Edge of Eternity
By Ken Follett
Ken Follett's extraordinary historical epic, the Century Trilogy, reaches its sweeping, passionate conclusion.
In Fall of Giants and Winter of the World, Ken Follett followed the fortunes of five international families—American, German, Russian, English, and Welsh—as they made their way through the twentieth century. Now they come to one of the most tumultuous eras of all: the 1960s through the 1980s, from civil rights, assassinations, mass political movements, and Vietnam to the Berlin Wall, the Cuban Missile Crisis, presidential impeachment, revolution—and rock and roll.
East German teacher Rebecca Hoffmann discovers she’s been spied on by the Stasi for years and commits an impulsive act that will affect her family for the rest of their lives. . . . George Jakes, the child of a mixed-race couple, bypasses a corporate law career to join Robert F. Kennedy's Justice Department and finds himself in the middle of not only the seminal events of the civil rights battle but a much more personal battle of his own. . . . Cameron Dewar, the grandson of a senator, jumps at the chance to do some official and unofficial espionage for a cause he believes in, only to discover that the world is a much more dangerous place than he'd imagined. . . . Dimka Dvorkin, a young aide to Nikita Khrushchev, becomes an agent both for good and for ill as the United States and the Soviet Union race to the brink of nuclear war, while his twin sister, Tanya, carves out a role that will take her from Moscow to Cuba to Prague to Warsaw—and into history.
Look out for Ken's newest book, A Column of Fire, available now.
Straw men abound2By Steely1954Unlike the Pillars of the Earth trilogy, The Century trilogy was written to a very narrow audience with a complete socialist bias, especially the American narrative. The British storyline was only marginally better. The first book was decently written, but it became an international soap opera thereafter. The only cogent explanation in books 2-3 was the downfall from within of Communism, and even that was selectively written. All American Democrats are good or at least well meaning, and all Republicans were racists and mass murderers. I know there is an ignorant minority on both sides that espouse such black and white views, but I expected better from Follett and was sorely disappointed.
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Ken Follett Trilogy5By MrjamestxJust this moment finished the third. Truly a great read. Not sure there is anything that can equal this piece of work.
Edge of Eternity5By EffgummThoroughly researched and beautifully crafted story. Covering majorhistorical events seen through the eyes of believable protagonists kept me up many nights. One quibble: the Iran hostage crisis of 1979 to me represents a major turning point in Middle East-US relations. The scene with the botched assassination attempt had more shock value to the reader, but while horrible, is not on the same level in terms of global impact as the other events in the trilogy.
Trilogy of ken follett3By A n P mammaThe books were interesting however too many characters too many switching of characters. Too much background not essential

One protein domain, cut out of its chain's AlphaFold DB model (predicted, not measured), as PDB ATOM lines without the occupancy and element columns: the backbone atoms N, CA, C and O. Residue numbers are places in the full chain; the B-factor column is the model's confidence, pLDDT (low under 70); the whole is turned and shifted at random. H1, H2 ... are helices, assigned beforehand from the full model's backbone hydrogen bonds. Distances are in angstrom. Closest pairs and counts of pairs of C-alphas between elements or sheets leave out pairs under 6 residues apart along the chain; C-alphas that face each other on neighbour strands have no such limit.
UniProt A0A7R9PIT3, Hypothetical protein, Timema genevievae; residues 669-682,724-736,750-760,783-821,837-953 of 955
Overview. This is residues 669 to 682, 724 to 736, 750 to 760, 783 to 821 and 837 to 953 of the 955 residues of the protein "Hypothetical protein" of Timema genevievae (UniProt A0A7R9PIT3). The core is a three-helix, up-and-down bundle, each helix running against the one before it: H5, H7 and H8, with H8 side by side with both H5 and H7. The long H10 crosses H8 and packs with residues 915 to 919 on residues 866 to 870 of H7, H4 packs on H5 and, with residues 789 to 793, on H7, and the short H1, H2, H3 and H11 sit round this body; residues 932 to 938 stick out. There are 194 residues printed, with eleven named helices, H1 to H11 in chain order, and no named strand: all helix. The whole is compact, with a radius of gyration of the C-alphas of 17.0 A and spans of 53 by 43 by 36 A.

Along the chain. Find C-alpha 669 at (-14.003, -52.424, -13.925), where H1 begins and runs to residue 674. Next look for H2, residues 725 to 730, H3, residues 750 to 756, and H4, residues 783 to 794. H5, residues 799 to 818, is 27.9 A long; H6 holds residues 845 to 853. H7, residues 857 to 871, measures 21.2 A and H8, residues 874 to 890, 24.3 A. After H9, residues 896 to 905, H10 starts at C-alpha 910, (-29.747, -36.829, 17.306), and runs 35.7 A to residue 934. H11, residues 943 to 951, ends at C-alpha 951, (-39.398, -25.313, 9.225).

How did an editor signed off on this?1By TicoreaderFollet fails both as a historian and as a novelist with this piece. Blunt characters, sanctimonious if leftist, right out creeps or criminals if right-leaning, the subplots are predictable, unexciting and inconclusive. Worst, he engages in historical revisionism strictly following ideology lines. This was actually announced in Winter of the World, where we saw a total minimization of Churchill's role in WWII. But he takes this to the edge of reason in this volume. Reagan is portrayed exclusively as a mass murderer, and surprisingly is even made fun of for the suggestion that he took undue credit for his role on the fall of the Berlin Wall. Fall of communism had nothing to do with the West's pressure, it was entirely an internal process (and we are fools to believe otherwise). Mr Follet, who had done a much nicer job when setting his stories in the distant past, was not able to take a step back when writing contemporary history. He did it at his own peril: he lost our respect as a novelist and as a historian. A sad result for a writer who specializes in historical fiction.
Masterful5By SkornedThe best tellers of history are the perspectives of people who lived it. Today, more than ever, separating fact from fiction has become more about persuasion than argument. The interwoven stories of families builds understanding and empathy. A masterful series
Edge of Eternity1By Ojeda1234567This was by far the sappiest piece of trash that I've ever read. That this usually entertaining author would stoop to use his reputation to foist upon the paying public his own political views dressed up as a novel reveals him to be a craven and greedy fraud. An honest writer would have presented his politics in his own voice as commentary in the many available venues. Not by tricking readers as has been done here. As a result every character suffers from a total lack of any aura of authenticity. Shame on the publishers as well for breaking the bond of trust with the reading public. Don't waste your money or time on this rubbish of writing.
Hit job on Reagan and Bush2By Former fan 7757Stop reading after the second book unless you enjoy liberal fantasy pretending to be historical fiction. RIP Ronald Reagan. Shame on you kenny f. Very small of you and sad for your former fans.
Edge of eternity5By A7-XGreat read